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Uncorking Minnesota Wine Country


If the term “wine region” conjures up images of quintessential French cottages dotting the hillsides of Burgundy, or expansive coastal vineyards of California — close your eyes and picture this: lush, rolling pastures of Midwest farmland, painted with vineyards. It’s not a dream, with 70+ operating wineries just in the state of Minnesota, you likely don’t need to travel far to visit one.


One rule you need to know
Not sure about what kind of Minnesota wine you might like? (Or not sure what kind of wine you like in general?) With over a dozen varieties of grapes thriving in Minnesota’s vineyards (not to mention fruit wines and blends) there’s sure to be a wine to please every palette, and here’s the one rule you need to know before you step into a winery: if you like it, it’s the right wine.  
There is nothing else that people eat or drink that has the perception of being “wrong” in quite the same way as wine. Precedents for proper pairings, hard to pronounce names, and a wide range of price points can make the wine world difficult to navigate.  Beer aficionados don’t seem to anguish over the “right” beer, but drink what they like — so, why wine?



When visiting a winery you can enjoy a “wine tasting” (small samples of several wines) for just a few dollars, which allows you to try and compare several wines.

Don’t like it? Dump it out! (Hint: that’s what the “dump” bucket on the wine bar is for). Contrary the “Minnesota Nice” mentality whereby we smile and tell the chef the hot-dish is delicious (when it’s not) — it is not impolite to dump out the wine, or even spit it out, if a sip isn’t to your liking. A wine tasting is all about discovering what you like.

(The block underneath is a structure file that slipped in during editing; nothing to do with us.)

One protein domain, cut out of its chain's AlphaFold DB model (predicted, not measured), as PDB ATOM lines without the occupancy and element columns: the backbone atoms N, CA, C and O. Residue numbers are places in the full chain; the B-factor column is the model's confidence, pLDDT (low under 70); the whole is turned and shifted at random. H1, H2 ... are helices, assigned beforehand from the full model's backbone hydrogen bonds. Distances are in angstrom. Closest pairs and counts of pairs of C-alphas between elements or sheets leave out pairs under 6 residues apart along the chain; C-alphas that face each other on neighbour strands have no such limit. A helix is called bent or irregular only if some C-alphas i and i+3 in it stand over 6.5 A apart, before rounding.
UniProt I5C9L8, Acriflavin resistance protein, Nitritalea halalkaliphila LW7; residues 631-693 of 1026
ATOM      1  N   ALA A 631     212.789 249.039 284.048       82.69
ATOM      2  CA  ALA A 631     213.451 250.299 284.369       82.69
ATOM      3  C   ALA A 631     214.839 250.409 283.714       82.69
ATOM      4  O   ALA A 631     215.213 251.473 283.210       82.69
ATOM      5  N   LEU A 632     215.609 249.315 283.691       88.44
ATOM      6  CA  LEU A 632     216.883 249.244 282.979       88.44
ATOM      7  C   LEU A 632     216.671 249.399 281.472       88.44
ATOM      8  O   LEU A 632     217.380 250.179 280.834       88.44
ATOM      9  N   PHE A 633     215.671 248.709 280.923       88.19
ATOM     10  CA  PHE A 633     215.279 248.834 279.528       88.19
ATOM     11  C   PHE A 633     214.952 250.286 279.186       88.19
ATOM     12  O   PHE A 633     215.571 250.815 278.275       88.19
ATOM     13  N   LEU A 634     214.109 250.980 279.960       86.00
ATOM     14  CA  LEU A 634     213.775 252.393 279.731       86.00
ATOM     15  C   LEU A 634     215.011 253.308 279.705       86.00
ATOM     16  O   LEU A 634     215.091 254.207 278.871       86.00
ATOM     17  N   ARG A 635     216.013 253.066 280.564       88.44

Most locations also have bottle shops where you can purchase wine to take home — a fantastic opportunity to try before you buy!  (Pro-tip: Special legislation allows the , a day when liquor stores are otherwise closed in Minnesota).

Yes, Minnesota’s wine country is rife for exploration: in addition to navigating the many flavors of a wine tasting, many locations welcome — if not encourage — sightseeing in the vineyard grounds themselves, so take a hike and enjoy the vistas of Minnesota’s unique wine country!

Family friendly? Absolutely! Many wineries have events and activities for families and youngsters — not to mention, are live operating farms with plenty to see and do. Consider packing a picnic (not all serve food, and many in are in rural areas), and make a day of it!


Where to start?

has a comprehensive map of area wineries, and we’ve included a chart below that may help you to understand cold-climate wine varieties (compared to more commonly recognized favorites).


Minnesota’s Budding Grape Crops

Minnesota is yet a fledgling when it comes to its history as a wine region. Barely over a generation old, the first grapevines were planted in Minnesota soil in the 1970’s (compared to other American wine regions established in the mid-1800’s.) In that short time have opened regionally!

The has one of the top programs developing “cold-climate” grapes, meaning grapevines that survive Minnesota’s extreme cold winters. To put it simply: the U of M has developed and continues to develop new varieties of grapes which thrive despite cold winters and produce excellent wine (an important fact, since not all grapes will make good wine!).

There are a total of more than 20 grape varieties, have been developed by the U of M.

Lauren Voigt

‘s mission is to encourage exploration of Minnesota through wine-related experiences. Founder Lauren Voigt launched the project after working on initiatives for clients in Minnesota’s wine industry, and developing a strong belief that there is little else that people eat or drink that is perceived to be “wrong” in quite the same way as wine.  So, why wine?  She believes, if you like it, its the right wine! 


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